For more on Operation Downfall, please see attachment H057.1.
Operation Cherry Blossoms at Night
On 22 September 1945, the Japanese planned to attack San Diego, California, with 15 Seiran float planes launched from five of their massive I-400-class aircraft-carrying submarines (largest in the world) on kamikaze missions to spread millions of fleas infected with bubonic plague, in retaliation for the fire-bombing of most of their major civilian population centers. The raid never happened, for the most obvious reason that Japan surrendered before the plan, code-named Operation Cherry Blossoms at Night, could be executed. The other big reason was that the Japanese didn’t have five I-400s ready; only two had been completed and in service as aircraft carrier submarines (a third was completed as a tanker). Nevertheless, the planning for the raid was extensive and it was probably technologically feasible as even in 1945 the Japanese still had surprises up their sleeve; for example, U.S. and Allied Intelligence did not know the specially-built Seiran existed.
Japan’s biological weapons program was extensive, led by the notorious “Unit 731” which conducted horrific experiments on live humans and deployed biological agents against the Chinese, causing an undetermined but believed-to-be very high casualty count. Whether a bubonic plague weapon deployed against the U.S. West Coast would have caused similarly high casualties is unknown, but quite likely could have provoked substantial psychological terror amongst U.S. civilian population, which to that point had been spared the horrors of war experienced by the Japanese civilian population. Given the advanced state of U.S. “Ultra” code-breaking and radio intelligence by that point of the war in tracking Japanese submarine general operating areas, it is also likely that the Japanese would not have achieved surprise in the attack (although the biological weapons might very well have been a very nasty surprise). Fortunately, the atom bomb prevented what might have happened. For more on the I-400 submarines and Operation Cherry Blossoms at Night, please see attachment H057.2.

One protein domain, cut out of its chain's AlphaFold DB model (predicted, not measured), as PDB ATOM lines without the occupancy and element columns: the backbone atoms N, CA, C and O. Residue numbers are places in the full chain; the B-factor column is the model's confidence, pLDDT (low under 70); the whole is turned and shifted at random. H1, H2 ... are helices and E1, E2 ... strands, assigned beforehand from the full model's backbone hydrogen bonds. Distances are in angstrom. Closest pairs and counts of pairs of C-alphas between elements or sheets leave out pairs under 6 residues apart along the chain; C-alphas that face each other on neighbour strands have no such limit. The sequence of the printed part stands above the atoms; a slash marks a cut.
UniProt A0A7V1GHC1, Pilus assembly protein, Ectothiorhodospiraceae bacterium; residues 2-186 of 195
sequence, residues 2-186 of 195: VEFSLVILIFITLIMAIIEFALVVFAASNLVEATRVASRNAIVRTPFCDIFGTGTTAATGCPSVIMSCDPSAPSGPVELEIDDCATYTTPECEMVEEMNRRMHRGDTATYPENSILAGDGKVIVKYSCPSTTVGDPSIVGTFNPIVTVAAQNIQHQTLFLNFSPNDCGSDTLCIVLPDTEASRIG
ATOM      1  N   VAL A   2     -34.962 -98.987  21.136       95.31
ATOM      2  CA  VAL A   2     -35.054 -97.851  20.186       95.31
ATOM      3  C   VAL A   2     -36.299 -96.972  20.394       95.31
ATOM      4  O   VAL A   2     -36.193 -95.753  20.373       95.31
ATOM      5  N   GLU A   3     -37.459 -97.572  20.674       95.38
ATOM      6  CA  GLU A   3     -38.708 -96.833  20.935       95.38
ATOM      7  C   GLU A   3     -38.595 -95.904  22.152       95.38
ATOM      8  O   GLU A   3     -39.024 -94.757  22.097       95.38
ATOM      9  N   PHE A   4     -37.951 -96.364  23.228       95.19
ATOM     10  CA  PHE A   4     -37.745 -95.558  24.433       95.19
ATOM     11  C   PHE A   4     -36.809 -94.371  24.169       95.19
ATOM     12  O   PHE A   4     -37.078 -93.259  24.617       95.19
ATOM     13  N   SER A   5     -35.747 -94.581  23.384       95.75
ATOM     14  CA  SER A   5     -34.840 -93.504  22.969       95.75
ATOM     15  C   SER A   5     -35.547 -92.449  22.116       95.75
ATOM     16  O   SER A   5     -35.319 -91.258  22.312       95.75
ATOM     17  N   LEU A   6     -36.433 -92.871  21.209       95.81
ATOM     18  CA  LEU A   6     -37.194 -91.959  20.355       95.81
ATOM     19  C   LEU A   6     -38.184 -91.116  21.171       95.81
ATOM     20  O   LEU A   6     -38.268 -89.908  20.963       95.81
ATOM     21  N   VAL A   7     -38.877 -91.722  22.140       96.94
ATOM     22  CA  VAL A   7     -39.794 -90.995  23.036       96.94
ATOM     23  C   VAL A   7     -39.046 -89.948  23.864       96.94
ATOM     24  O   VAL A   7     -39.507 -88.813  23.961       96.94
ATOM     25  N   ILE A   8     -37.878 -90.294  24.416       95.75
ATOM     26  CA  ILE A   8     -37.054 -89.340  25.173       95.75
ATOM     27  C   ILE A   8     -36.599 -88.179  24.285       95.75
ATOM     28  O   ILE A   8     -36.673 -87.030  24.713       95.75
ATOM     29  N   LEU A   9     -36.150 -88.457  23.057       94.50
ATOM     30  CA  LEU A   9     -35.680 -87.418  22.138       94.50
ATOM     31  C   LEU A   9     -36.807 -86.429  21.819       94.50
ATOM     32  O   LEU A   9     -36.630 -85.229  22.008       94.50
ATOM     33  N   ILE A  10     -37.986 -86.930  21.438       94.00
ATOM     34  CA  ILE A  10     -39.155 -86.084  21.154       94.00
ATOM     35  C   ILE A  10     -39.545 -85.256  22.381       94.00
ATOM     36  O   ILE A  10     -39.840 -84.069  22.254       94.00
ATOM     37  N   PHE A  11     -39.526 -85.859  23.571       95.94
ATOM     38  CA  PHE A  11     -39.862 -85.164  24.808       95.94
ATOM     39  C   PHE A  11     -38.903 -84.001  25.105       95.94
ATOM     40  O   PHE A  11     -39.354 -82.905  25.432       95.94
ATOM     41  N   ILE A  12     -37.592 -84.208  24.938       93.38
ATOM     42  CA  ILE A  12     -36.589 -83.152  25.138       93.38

150th Anniversary of the Saginaw Gig
On 18 December 1870, the extensively modified captain’s gig of the Saginaw, with five volunteers on board, completed a 1,400-mile, 28-day voyage under sail from Kure Atoll, where the sidewheel steam sloop-of-war Saginaw had wrecked on 29 October. Severely debilitated by malnourishment and sickness after the provisions spoiled, four of the men died as the boat tumbled ashore in the crashing surf of Kauai’s north shore; only Coxswain William Halford barely survived. By that narrow margin, ships were dispatched by the American Consul and the Kingdom of Hawaii, which rescued 88 other survivors of Saginaw (half USN crewmen and half civilian contractors); all of Saginaw’s crew, except the four on the gig, survived the sinking and 68 days on the atoll, including Saginaw’s captain, Commander James Sicard, who went on to serve many years as the chief of the Bureau of Ordnance, make rear admiral, and served with credit during the Spanish American War. Halford was awarded the Medal of Honor for his gallantry (he was recalled to active duty during WWI, serving as an acting lieutenant at the age of 77). The gig still exists, and after an almost 150-year odyssey of its own, is now in the custody of the Naval History and Heritage Command undergoing preservation work. For more on this epic tale of courage and survival, please see attachment H057.3.
75th Anniversary of the Loss of Flight 19
In H-Gram 056 I provided a brief synopsis of the mystery of Flight 19; five TBM Avenger torpedo bombers that were lost on a training mission over the Bahamas on 5 December 1945. I promised more detail, so if interested please see attachment H057.4.
As always, you are welcome to forward H-grams to spread these stories of U.S. Navy valor and sacrifice. Prior issues of H-grams, enhanced with photos, can be found here … plus lots of other cool stuff on Naval History and Heritage Command’s website.